Some weeks earlier in my Kashmir. The script read like this---- Thousands marching the streets shouting azadi slogans. Troopers opening fire on them. Killings, Injuries, Miseries. More protests, More killings, More miseries. Then came the curfew. With it the deserted streets. Hungry babies. Desperate mothers. And more sad stories. My Kashmir’s was a heartrending tale.

Thursday, September 18, 2008

A Fishseller's Tale of Surviving High Tide of Agitations

Squatting on the side of a busy stretch of road, Maal is busy scraping away the scales of a fish, while two customers wait by her side. A large metallic container carrying a few fish in blood-tinged water lies in front of her and a black umbrella fixed on a long stick protects her from the sun. It is morning hour at the Soura market, the crunch time.

While bees buzz around the fish-carrying container, she yells at the customer. The price he is fixing is too low. "Life is difficult, I have to strive so hard."

Maal is a fisherwoman, who has to come out of her small shack in the interiors of Jenab Saheb Soura to earn a living for herself and for her family. She has a family of ten and her husband is dead.

"I live with my only daughter. Her husband is kind," she says and settles for a bargain price.

Maal belongs to that section of the society who do not get the monthly salary at the end of the every month. She lives a hand to mouth life. And the recent protests and curfews in the Valley did not help the matters. Daily wagers like Maal were left in the lurch.

"Business did incur losses, but then what could I do." She wipes her hina-tinged hands on her pheran. "All I could do was stay inside the home."

Maal has six granddaughters and two grandsons. Her grandsons and the younger granddaughters go to a local government school. Others spin yarn. "We are poor people, cannot afford schooling for all," she says. "Life is hard for wagers like us."

Her daily work day starts at nine in the morning. She buys the quota of fish from a local fisherman and tries to sell the stocks till evening. "Then I go home." Today, however she came to the market at eight.

"We had no fish during the curfew, so no business to do and so no earning." A few customers dart their way through the carts piled with tomatoes and brinjal and start looking at the fish in her container, Maal beckons them, "come, come, they are fresh."

"There was a day when we had no vegetables to cook at home. But I didn't allow my son-in-law to go out. We had heard that they beat up people," she recounts. "During any relaxation in curfew, we would rush to the market and fetch bread and vegetables."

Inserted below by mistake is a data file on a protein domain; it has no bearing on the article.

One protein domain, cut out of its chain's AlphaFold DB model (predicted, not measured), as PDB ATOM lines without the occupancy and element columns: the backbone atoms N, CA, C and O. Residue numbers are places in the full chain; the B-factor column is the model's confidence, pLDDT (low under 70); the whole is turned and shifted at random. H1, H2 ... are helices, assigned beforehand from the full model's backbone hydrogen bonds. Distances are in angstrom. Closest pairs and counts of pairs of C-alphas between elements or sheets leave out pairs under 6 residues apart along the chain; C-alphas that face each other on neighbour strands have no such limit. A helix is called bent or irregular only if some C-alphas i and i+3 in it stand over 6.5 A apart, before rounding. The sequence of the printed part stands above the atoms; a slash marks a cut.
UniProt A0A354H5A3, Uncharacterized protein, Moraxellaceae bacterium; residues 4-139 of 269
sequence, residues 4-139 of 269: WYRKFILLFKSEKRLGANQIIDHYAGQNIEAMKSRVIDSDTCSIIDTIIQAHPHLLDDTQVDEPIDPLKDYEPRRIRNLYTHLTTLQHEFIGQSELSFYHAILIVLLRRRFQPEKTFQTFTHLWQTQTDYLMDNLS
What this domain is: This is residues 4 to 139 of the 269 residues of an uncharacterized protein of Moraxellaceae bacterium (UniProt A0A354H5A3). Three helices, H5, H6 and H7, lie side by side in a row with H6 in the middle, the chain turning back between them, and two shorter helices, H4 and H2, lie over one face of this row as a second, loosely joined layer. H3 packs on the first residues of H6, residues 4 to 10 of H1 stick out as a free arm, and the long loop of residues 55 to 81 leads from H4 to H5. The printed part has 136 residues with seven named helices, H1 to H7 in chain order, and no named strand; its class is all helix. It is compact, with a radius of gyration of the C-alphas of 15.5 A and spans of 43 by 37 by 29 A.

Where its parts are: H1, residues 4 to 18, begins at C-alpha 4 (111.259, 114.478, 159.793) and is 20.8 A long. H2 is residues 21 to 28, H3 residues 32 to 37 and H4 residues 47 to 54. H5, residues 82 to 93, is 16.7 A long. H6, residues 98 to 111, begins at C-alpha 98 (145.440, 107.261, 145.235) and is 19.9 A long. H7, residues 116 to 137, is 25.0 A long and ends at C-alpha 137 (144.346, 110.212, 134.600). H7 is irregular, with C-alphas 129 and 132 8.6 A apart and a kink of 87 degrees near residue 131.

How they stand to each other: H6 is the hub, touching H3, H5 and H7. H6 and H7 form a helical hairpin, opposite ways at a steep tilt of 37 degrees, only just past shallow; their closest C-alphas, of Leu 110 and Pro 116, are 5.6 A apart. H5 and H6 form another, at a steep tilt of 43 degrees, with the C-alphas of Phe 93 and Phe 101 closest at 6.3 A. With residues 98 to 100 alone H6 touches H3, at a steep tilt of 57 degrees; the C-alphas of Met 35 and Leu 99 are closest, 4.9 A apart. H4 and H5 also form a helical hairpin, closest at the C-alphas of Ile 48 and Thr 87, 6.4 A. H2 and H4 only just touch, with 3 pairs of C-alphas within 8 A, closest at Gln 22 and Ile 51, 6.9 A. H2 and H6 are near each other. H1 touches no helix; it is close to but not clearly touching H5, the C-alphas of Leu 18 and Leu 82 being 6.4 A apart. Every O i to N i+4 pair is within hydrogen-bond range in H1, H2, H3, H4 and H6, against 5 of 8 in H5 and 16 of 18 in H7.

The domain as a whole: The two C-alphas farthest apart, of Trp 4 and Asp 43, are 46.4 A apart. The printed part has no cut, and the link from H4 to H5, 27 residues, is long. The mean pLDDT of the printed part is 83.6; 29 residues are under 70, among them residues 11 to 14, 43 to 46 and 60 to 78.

Maal, however, says that she herself would not venture to do business during the deal hours. "What business would I do in one hour, where from would I get the fish? she questions.

The fear of military barging into homes and beating and abusing women also held her from going out. "I would be at home all the time even during the deal. My son-in-law and my grandsons would go out." She says that the relaxation hour in curfew was like Eid for her grandsons.

She hopes the fragile peace would last. That is the only way she can carry her life smoothly. But looking at the situation in Kashmir, where everyday people are shot dead, her worst fears seem to be coming true.

Friday, September 12, 2008

"We Have Had Enough"...Say Kashmiri Women

Eight-year old Hina was searching for a stick in her courtyard. Having found one behind the henhouse, she rushes to her mother in the kitchen, brandishing the stick in her hand. “Let’s go out,” she tells her.

Holding a stick with one hand and her mother’s arm with the other, little Hina was happy. She was ready to come out of the house to join the people on the streets. The shattered glasses and the smoldering tyres on the roads did not frighten her. She too wanted to shout slogans for freedom.

Nayeema, Hina’s mother smiles, “She just wanted to go out, she was so eager you know.” As she says this, Hina listens to our conversation from behind a curtain. She smiles shyly, playing with her curly hair.

This was when Kashmir was protesting the transfer of 38.2 hectares of forest land to SASB. Now the land issue has completely been transcended by the calls for ‘Azadi’ (freedom) here in Kashmir. The participation of women in the ongoing protests has been unprecedented so far.